Intermittent fasting could have an array of health benefits, but as of yet there are no long-term studies into its effects.
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Proponents of intermittent fasting say the clock can help you win the battle of the bulge. But the science behind it is a little more complicated.
Studying the genetic aspects of fatty liver disease can help identify its causes and consequences and find new treatments.
Non-alcoholic fatty liver disease is surprisingly common, affecting about one in four adults. Eating processed foods and sugary drinks can increase the risk of developing the disease.
Eating more fruits, vegetables and nuts can make a meaningful impact on a person’s health – and the planet’s too.
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A new study puts numbers to the health and environmental benefits – or impacts – of individual foods and shows how small changes can make a significant difference.
How many times a day do you use soap?
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With hand-washing top of mind, soap is an integral part of keeping clean. But people through the ages relied on earlier forms of soap more for cleaning objects than for personal hygiene.
A mix of fats, such as those found in nuts, avocados, salmon and olives, could be healthy and more satisfying.
When did eating become so confusing? In the 1960s, studies began to show a link between heart disease and dietary fat, and fat was demonized. As it turns out, fat is nuanced and may not be so bad.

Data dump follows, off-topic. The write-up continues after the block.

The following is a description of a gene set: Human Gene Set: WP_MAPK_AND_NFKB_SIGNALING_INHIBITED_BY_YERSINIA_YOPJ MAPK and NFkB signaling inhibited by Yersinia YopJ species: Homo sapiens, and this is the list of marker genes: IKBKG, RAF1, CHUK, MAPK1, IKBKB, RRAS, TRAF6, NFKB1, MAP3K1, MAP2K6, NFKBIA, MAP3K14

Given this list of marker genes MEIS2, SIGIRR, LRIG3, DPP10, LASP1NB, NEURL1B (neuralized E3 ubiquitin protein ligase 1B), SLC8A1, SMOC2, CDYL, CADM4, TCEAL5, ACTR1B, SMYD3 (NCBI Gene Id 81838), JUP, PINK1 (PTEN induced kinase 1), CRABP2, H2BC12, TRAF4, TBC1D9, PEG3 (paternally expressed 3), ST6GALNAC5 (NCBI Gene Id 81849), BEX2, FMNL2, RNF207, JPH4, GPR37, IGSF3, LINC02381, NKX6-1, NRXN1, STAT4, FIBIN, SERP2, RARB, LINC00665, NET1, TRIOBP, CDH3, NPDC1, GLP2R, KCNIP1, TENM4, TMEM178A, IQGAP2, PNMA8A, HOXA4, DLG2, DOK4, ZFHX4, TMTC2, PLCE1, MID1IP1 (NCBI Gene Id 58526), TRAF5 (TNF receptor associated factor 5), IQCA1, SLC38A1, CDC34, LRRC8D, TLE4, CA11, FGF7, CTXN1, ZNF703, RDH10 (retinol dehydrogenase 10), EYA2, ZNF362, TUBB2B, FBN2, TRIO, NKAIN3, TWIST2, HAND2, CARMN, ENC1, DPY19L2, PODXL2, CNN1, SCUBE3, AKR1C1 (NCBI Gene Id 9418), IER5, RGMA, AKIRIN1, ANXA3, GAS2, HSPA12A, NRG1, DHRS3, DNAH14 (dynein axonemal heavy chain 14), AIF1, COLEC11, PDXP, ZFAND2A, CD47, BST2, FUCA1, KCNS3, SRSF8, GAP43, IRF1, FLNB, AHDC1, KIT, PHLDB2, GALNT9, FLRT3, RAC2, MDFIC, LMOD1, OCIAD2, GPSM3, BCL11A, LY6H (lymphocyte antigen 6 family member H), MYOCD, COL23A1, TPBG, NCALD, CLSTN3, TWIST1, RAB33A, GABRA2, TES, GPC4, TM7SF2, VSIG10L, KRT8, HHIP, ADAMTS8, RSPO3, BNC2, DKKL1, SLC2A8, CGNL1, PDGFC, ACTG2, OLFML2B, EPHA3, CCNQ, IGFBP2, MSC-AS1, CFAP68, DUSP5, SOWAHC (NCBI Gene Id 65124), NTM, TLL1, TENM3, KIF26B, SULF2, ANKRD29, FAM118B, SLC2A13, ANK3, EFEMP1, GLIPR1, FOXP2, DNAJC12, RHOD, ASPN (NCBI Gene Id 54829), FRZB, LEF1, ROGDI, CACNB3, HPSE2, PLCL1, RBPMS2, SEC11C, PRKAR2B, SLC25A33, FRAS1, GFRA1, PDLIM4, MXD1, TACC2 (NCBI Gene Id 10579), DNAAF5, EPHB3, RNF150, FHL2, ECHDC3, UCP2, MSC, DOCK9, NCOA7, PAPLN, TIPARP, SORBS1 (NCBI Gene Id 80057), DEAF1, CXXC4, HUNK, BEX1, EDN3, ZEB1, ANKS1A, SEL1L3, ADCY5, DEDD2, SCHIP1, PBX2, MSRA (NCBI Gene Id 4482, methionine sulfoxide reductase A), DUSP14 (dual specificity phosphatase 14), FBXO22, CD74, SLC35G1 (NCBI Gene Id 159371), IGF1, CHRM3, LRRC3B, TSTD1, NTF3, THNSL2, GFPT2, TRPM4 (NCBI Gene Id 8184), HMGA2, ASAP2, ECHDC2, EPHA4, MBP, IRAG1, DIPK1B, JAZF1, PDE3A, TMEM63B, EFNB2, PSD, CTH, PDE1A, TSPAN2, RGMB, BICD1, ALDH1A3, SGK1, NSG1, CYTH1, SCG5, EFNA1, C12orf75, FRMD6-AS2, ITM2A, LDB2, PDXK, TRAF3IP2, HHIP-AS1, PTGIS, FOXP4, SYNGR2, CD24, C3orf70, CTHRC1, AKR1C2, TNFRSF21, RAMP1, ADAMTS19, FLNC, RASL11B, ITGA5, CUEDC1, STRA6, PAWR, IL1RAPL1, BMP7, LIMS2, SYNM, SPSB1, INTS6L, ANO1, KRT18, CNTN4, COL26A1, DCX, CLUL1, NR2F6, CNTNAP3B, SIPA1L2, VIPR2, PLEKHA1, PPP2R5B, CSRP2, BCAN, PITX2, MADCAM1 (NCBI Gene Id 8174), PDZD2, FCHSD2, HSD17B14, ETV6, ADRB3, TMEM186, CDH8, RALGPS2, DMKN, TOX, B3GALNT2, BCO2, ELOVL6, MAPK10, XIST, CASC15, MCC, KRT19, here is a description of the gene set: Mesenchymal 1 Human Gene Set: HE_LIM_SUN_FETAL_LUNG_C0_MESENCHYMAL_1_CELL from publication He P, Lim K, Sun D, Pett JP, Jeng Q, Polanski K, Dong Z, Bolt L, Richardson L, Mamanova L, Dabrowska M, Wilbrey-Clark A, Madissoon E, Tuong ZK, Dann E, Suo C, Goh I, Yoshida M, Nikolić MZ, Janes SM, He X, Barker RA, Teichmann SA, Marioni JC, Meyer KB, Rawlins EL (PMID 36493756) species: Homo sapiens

Increasing the amount of exercise is one way to use the energy stored in fat cells, or to ‘burn’ fat.
Trainers and fitness gurus often tell their charges how to ‘burn fat.’ But what does that actually involve? Here’s a Speed Read on something that actually takes a fairly long time.
Exposure to omega-3 fatty acids during a child’s early years may play a role in reducing breast cancer risk later in life.
New research suggests omega-3s from seafood to be more effective at reducing breast cancer risk than those from plant-based sources.
The type of fatty acid is what’s most important when choosing a spread.
Depending on the overall quality of your diet and intake of saturated fats, you may need to swap your butter for margarine.
Few people know what fatty acids are, which ones are harmful or beneficial, and how to identify them.
Despite the increase in cardiovascular disease in the developing world, not enough is being been done to improve public awareness of the benefits and harms of ‘good’ and ‘bad’ fatty acids.
Don’t give it to grandad.
Most people are aware of the benefits of breastmilk, but few are aware of the risks.